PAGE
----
Every morning I wake up and twist my back in bed forcing it to crack. My knees make all sorts of noises during yoga and I crunch my knuckles just about every hour. The stretching sound satisfies me. But it's been starting to make me stir. There's long been whispers of these being arthritis-causing habits. I'm wondering if it's my stiff joints crying out, ageing before their time. So I've been asking around a few different professionals to find out what these noises mean and if they're cause for concern.
The Chiropractor: Dr Hayden Thomas
"A lot of people have this image of bones falling apart and breaking," Dr Thomas tells me. But fear not - that cracking that you hear is just a change in pressure around the joint capsule," he explains. "It's gas releasing around the joint, you know, like when you release a cork from a bottle of bubbly?" (That's Dr Thomas's analogy, not mine).
In his professional chiro circles, it's called an "adjustment," and any joint can do it. This is what's happening when you press you fingers together, forcing your knuckles to crack. Once it's done, you can't get the same noise out of them again for about 30 minutes, until the pressure builds up again.
But there's another kind of crunching you could be hearing and that's called a "tenderness crack". This is when the tendon moves across the bone and "slaps, a bit like an elastic band". Dr Thomas says it's the tendon going back in to place or re-locating. If you rotate a joint and it keeps clicking, this is probably what's happening. Be careful with these ones because they could be hyper-mobile, making them prone to injury.
Dr Thomas says the reason joint cracking feels so good is because you're releasing tension and your body wants to do that.
"There's not been much study in to the damage we can do to ourselves if we force cracking," he says.
"But what has been found is that it does not cause arthritis, despite what a lot of people say. In fact joint manipulation could help prevent the disease.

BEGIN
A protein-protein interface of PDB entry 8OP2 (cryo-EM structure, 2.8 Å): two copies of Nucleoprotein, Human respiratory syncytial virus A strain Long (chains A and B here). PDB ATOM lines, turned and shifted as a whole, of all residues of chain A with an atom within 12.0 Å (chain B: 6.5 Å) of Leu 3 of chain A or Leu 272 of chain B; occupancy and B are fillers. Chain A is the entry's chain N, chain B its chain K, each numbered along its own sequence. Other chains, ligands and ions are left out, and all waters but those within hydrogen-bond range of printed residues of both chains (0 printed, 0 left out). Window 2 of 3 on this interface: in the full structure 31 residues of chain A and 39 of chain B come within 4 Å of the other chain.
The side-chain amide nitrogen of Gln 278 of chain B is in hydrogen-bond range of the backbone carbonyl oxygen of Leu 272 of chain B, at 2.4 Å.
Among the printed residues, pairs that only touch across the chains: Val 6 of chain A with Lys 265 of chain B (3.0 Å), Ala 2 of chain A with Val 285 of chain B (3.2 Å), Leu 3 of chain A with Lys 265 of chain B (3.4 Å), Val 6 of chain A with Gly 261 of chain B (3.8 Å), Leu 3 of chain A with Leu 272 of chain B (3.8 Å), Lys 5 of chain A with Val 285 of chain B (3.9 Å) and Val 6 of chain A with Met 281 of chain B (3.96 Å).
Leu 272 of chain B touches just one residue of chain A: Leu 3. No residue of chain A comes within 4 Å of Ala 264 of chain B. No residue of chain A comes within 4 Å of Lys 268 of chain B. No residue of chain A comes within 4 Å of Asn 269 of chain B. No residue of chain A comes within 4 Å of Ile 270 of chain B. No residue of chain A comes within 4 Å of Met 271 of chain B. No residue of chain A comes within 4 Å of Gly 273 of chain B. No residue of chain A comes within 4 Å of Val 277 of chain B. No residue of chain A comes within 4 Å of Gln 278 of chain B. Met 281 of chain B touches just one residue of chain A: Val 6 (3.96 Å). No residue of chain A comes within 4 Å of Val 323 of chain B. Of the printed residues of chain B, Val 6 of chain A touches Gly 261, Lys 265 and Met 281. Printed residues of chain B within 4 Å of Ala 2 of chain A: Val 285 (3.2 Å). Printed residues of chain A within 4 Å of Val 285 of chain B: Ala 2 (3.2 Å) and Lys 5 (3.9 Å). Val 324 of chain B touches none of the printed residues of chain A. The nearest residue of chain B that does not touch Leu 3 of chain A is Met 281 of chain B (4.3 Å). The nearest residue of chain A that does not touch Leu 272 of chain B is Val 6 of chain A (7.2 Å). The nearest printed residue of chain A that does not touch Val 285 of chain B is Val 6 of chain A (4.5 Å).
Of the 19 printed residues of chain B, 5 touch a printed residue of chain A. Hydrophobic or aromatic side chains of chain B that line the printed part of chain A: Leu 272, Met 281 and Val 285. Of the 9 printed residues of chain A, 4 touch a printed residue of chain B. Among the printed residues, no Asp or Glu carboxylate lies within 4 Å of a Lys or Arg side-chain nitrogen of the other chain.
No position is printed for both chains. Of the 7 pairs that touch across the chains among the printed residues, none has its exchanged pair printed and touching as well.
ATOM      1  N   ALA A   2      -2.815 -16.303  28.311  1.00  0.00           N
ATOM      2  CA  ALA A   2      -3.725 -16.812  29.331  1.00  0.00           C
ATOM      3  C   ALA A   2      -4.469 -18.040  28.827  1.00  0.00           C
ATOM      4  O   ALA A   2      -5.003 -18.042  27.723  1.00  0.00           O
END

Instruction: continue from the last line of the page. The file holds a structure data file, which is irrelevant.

"If you're just stretching and moving in your normal range of motion that's absolutely fine, those cracks and pops are not doing anything."
The Orthopaedic Surgeon: Ass Prof Gary Hooper
Dr Hooper, back it up - cracking probably doesn't do any real damage. However, the problem he, and a lot of his medical world associates have with chiro theories, is that there's no real evidence to suggest joint adjustment is effective.
"There's no evidence that cracking joints makes them better," Prof Hooper says.
"The problem that surgeons, and great majority of medical practitioners have, is that cracking causes a placebo effect and the patient hears a noise and feels something must be better."
However, Prof Hooper warns this: If you're getting pain or stiffness around a joint then it could be the beginnings of something worse - so get that thing checked out! This is more likely in older folk, but just be aware of your temple.
But - if your cracking isn't causing any discomfort then you're all good to go.
The yoga instructor: Vanessa Greenwood
I met Vanessa for a private yoga lesson. She's a qualified Iyengar yogi and has been practicing her moves since 1993. I've been doing my very best to get to at least one body balance class each week. But I know this isn't enough to compensate for the other forms of phys ed I get in, plus all the desk-bound hours I rack up. I'm embarrassed about the state of my downward dog. Vanessa says I have the hamstrings of an 80-year-old. Oh dear.
"It's such a bizarre concept," she says of all my joints popping like corn.
"From my perspective it's the alignment.
"When you're bringing your muscles in to balance the joints line up, the bones line up and the muscles line up. So in that process you can get that gas release." (You know, the release Dr Thomas told us about.)
So Vanessa reckons it's a good sound - an indicator that your body is getting in to balance. But only if it comes naturally. If she's adjusting your yoga position, or you're holding a stretch then you're all good.
"If you're just after the crack all the time I don't think that's healthy," she says.
Vanessa thinks just about everyone is out of balance because we don't use all the muscles equally. We tend to under-use our belly muscles, forcing our back to do more work, hence more aches in that region.
So how can we make our joints feel joyful?
Vanessa suggests scheduling at least two yoga sessions a week. Make sure you stick around for the stretching after exercise, and then some. When you're at work, sit with a strong spine and make sure your knees are in line with your hips. After hours, take time to lay yourself down flat. I also get a massive kick out of lying on my back, bum pushed up to the wall with my legs straight up - my hammies heart this one. Oh yeah, and treat your bones to a relaxing epsom salt bath once a week. Your skin will soak up the magnesium and your joints will ease up.
Treating your insides kindly will also make your body work better. Ease up on acidic foods in your diet and lean towards an alkaline system (fill your body with stacks of vegies, especially green ones, cut out refined sugar and processed foods).